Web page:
First aid is the first and immediate assistance given to any person suffering from either a minor or serious illness or injury, with care provided to preserve life, prevent the condition from worsening, or to promote recovery.
First aid refers to the emergency or immediate care you should provide when a person is injured or ill until full medical treatment is available. For minor conditions, first aid care may be enough. For serious problems, first aid care should be continued until more advanced care becomes available.
First aid is vital for saving lives. A person can carry out first aid after a life-threatening incident or injury before the arrival of emergency services.
The aims of first aid are to preserve life, prevent harm, and promote recovery.
In first aid, ABC stands for airway, breathing, and circulation.
The recovery position helps minimize further injury.
CPR stands for cardiopulmonary resuscitation. It helps maintain the flow of oxygenated blood.
While doing chest compressions, you may hear cracks. This is normal.
First aid is an emergency measure, generally consisting of simple, often life-saving techniques that most people can train to perform with minimal equipment and no previous medical experience.
First aid is not classed as medical treatment and does not replace interventions from a trained medical professional.
At any moment, you or someone around you could experience an injury or illness. Using basic first aid, you may be able to stop a minor mishap from getting worse. In the case of a serious medical emergency, you may even save a life.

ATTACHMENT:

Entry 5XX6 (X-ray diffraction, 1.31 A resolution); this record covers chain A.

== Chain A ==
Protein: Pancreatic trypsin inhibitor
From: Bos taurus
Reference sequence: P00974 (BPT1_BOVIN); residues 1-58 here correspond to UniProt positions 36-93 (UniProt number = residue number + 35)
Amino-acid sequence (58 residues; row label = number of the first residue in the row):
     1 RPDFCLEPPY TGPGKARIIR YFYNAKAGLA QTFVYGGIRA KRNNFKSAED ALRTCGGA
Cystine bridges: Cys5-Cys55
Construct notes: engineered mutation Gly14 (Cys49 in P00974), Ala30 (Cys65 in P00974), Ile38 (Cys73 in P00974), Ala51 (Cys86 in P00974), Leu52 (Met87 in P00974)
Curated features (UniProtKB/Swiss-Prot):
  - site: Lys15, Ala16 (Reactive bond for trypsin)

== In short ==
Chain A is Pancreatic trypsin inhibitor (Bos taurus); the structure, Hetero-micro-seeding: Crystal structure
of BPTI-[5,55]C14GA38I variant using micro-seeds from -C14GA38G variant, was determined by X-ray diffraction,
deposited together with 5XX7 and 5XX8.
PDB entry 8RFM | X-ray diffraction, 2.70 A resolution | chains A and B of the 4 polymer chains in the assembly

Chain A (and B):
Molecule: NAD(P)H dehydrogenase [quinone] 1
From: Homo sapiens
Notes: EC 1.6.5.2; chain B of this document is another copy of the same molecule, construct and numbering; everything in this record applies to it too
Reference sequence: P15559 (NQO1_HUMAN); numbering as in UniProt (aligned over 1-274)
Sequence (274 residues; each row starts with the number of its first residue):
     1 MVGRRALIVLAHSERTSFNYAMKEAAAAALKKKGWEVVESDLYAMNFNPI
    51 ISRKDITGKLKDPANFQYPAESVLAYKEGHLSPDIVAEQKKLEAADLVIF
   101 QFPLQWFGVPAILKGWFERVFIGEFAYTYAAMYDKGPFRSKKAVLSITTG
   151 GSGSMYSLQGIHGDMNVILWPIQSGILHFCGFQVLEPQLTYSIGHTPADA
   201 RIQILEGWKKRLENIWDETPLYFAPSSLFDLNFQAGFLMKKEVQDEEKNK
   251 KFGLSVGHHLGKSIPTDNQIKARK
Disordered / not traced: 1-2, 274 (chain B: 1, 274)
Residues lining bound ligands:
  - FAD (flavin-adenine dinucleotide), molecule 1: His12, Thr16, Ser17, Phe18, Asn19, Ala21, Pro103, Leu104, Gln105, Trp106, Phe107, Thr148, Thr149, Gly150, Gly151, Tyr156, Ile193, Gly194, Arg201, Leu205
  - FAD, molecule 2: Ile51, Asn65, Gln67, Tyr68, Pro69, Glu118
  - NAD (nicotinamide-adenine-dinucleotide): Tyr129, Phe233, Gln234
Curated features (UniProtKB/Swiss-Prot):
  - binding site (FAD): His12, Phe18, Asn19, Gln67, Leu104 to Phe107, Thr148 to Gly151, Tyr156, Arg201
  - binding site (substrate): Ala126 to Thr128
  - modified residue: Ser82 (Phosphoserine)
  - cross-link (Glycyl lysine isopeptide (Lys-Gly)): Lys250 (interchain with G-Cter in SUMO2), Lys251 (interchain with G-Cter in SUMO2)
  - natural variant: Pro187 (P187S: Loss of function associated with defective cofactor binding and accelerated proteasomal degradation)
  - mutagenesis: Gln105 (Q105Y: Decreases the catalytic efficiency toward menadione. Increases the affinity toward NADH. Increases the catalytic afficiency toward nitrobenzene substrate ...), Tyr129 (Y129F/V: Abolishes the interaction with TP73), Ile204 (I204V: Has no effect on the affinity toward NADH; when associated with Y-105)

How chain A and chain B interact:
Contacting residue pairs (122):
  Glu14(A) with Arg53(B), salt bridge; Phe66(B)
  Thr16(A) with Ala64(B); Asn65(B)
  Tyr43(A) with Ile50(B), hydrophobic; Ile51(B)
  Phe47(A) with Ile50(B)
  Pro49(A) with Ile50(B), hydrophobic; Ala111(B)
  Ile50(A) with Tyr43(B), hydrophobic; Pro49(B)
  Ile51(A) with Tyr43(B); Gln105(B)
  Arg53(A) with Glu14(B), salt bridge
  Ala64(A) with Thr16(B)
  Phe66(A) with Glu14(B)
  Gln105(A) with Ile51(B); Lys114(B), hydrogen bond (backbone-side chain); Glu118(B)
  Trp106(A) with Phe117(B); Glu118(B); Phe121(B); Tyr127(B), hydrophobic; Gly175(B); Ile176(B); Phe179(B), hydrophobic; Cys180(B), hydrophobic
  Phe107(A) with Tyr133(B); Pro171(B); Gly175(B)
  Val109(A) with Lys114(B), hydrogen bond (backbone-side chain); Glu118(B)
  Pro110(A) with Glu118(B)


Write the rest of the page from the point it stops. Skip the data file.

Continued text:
First aid covers the steps taken to help an injured or sick person in the first minutes after the event.
Often this first aid can help someone feel better, recover more quickly, and can even save lives.
First aid can be useful in many different situations, from sprains to electric shocks to heart attacks.
First aid might involve a simple action, such as placing a person in the correct position to breathe freely. It might involve a more skilled activity, such as cardiopulmonary resuscitation (CPR) if they have stopped breathing.
The provision of prompt and appropriate first aid can reduce the severity of an injury or illness and in extreme cases, could mean the difference between life and death.
First aid refers to medical attention that is usually administered immediately after the injury occurs and at the location where it occurred. It often consists of a one-time, short-term treatment and requires little technology or training to administer. First aid can include cleaning minor cuts, scrapes, or scratches; treating a minor burn; applying bandages and dressings; the use of non-prescription medicine; draining blisters; removing debris from the eyes; massage; and drinking fluids to relieve heat stress.
First aid can treat all sorts of minor bumps and scrapes, but you should see a doctor for more serious accidents. You may want to think about getting a first aid kit for your house or training in first aid so that you are prepared to deal with minor accidents.
Basic first aid refers to the initial process of assessing and addressing the needs of someone who has been injured or is in physiological distress due to choking, a heart attack, allergic reactions, drugs or other medical emergencies. Basic first aid allows you to quickly determine a person's physical condition and the correct course of treatment. You should always seek professional medical help as soon as you are able, but following correct first aid procedures can be the difference between life and death. Follow our entire tutorial, or find specific advice by checking out the sections listed above.
First aid is the emergency treatment that is given to an injured or sick person or animal, often by someone who does not have medical training. First aid refers to the immediate treatment of an individual(s) that is injured or ill. First aid is not a full medical treatment.